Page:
Occasionally a guinea pig will bother an incision -- and in rare cases, even rip out its sutures. Kleenmama was able to fashion a collar, stapled together, to prevent one of her pigs from chewing on an injury. Vicki of JPGPR has coated incisions with Preparation H (her vet's advice) - which was supposed to help soothe and heal. Then dabbed an evil tasting veterinary lotion called Banquard around the incision, to further discouraged licking and chewing. She has mentioned that the incision heals quicker if it is exposed to air and unless absolutely necessary, one would not wrap it. Go Up

Talishan recommends that to examine an abdominal suture, find a large hand mirror, clean well, and place on a flat surface. "Pick the pig up, as gently as possible, with both hands supporting the abdomen and back end. Once the lifting is done and your left hand is securely supporting the abdomen, then shift your right hand (I'm assuming you're right-handed; reverse if you're left-handed) up under the chest with one front leg between your fingers. Do this over the cage so that if she moves unexpectedly, she won't go far."


Infections are a post op complication for neutered guinea pigs. Erin has had good success with washing the neuter site 2 to 3 times daily with chlorhexidine solution (an antibacterial surgical scrub). Dilute per directions and pour over the neuter site. Rinse thoroughly. A gauze sponge can be used to wipe the area if there is drainage.

Using this protocol, Erin has had no boars develop post-neuter abscesses. Boars tend to mark territory and even the cleanest environment (towels changed frequently) can harbor bacteria. If chlorhexidine is not available, use diluted betadine or a good antibacterial soap and warm water. Be sure to rinse thoroughly after cleaning.


Post surgery advice from Talishan (adapted) from her post on Petunia's medical thread after a spay:

"Be thoroughly prepared for some very intensive aftercare. Arrange to take a couple of days off work right after surgery if you can manage it.

"Your guinea pig will likely come home from the vet chipper, bright, and eating. This is good. It will not stay that way. She may very well go straight downhill after that, and scare you half to death.

"Somewhere between about 24 and 60 hours postop they hit bottom, then begin to do better.

"Be prepared to:

  1. Forcefeed. Read the hand feeding links carefully, get some Critical Care now, and make about 3 or 4 1cc syringes with the tips cut off now.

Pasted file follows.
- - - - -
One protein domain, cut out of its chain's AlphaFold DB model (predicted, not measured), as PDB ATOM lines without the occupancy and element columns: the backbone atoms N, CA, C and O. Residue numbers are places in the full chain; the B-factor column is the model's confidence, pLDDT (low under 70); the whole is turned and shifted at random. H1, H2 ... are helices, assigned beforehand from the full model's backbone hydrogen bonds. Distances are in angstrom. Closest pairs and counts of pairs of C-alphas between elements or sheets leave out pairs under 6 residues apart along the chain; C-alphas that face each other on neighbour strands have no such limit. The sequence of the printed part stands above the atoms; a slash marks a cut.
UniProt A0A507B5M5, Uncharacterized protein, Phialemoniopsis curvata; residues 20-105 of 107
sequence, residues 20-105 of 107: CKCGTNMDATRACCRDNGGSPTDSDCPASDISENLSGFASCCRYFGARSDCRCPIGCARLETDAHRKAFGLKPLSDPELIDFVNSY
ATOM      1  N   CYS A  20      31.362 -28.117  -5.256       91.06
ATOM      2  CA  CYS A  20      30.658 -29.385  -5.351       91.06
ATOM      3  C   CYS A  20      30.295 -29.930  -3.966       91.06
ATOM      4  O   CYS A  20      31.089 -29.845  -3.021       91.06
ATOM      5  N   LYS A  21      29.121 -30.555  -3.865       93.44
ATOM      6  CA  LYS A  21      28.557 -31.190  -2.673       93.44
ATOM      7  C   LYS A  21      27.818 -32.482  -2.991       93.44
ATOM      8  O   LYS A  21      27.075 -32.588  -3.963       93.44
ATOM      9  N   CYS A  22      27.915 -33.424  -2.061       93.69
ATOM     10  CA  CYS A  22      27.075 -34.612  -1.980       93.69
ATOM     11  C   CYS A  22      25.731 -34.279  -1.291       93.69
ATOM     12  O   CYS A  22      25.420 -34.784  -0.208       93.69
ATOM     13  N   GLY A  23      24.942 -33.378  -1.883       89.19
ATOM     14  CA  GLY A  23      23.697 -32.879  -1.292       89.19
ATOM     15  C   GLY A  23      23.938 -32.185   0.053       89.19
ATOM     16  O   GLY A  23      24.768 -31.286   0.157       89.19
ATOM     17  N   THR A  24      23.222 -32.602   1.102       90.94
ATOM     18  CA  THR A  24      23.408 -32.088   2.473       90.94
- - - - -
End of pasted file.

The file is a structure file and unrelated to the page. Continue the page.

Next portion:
2. Have every med on hand you can think of.
    1. Reglan (metoclopramide) is a must!! It's a mild motility agent and you will probably want to give it to her even if she is defecating, because what she's defecating is what was in her system preop. Then the pipeline will be empty!
    2. 4 or 5 day's worth of a narcotic: buprenorphine, perhaps Tramadol, perhaps butorphanol, depends on what the vet prefers.
    3. An NSAID, probably Metacam, possibly Rimadyl (depends on what the vet prefers).


"You want to use the NSAID from the get-go to reduce swelling and inflammation as much as possible as soon as possible. You want to use the narcotic as little as possible, but as much as you need to keep her comfortable!!

"Consider asking the vet for a children's steroid (Pediapred, prednisolone) to have on hand. You cannot use this along with an NSAID, but you can use it instead of one at the beginning. Steroids are powerful anti-inflammatories and painkillers. She may need it at the start.

"Then, as she improves, stop the steroid (if you needed it); ramp down the narcotic and ramp up the NSAID. Then, as she further improves, ramp down the NSAID.


"You will likely be given a pre-emptive antibiotic. Try to get Bactrim. If they insist on Baytril, be sure you have probiotics as well to give her.


"She probably won't want to drink. Get some unflavored Pedialyte and ask the vet for a 6 or 10cc oral syringe. Be prepared to offer this to her (don't force it like the food). Most pigs like it and will readily hydrate with it."

Additional detailed valuable advice by Talishan can be found in the Records forum.
Be sure to read it!

Find also Links to helpful threads on the main forum.

As a side comment, people sometimes wonder if boars can still ejaculate post op. According to Shepherd, B. A. and Martan, J. (1983), Elimination of stored material from the seminal vesicles of the guinea pig following castration. The Prostate, 4: 215221. doi: 10.1002/pros.2990040211, most of their castrated group ejaculated during the study and the only difference between that of castrated and uncastrated guinea pigs was the presence or absence of sperm. Therefore, "accessory sex glands" must be involved.

Boar ejaculate is frequently referred to as "boar glue" due to its rubbery gluing properties. When found, it can resemble a dried worm. If found on fur, the fur usually must be cut off or one must wait for the fur to fully grow out. It also reeks, whether it is fresh or old, a small or large amount.

Much of the advice on this page is was given to the author during Snowflake's recovery from a spay. See the spay page for photos showing incision granulation and healing. Thanks to Carol and other members of Guinea Lynx Forums for additional suggestions.

Guinea Pigs are for Life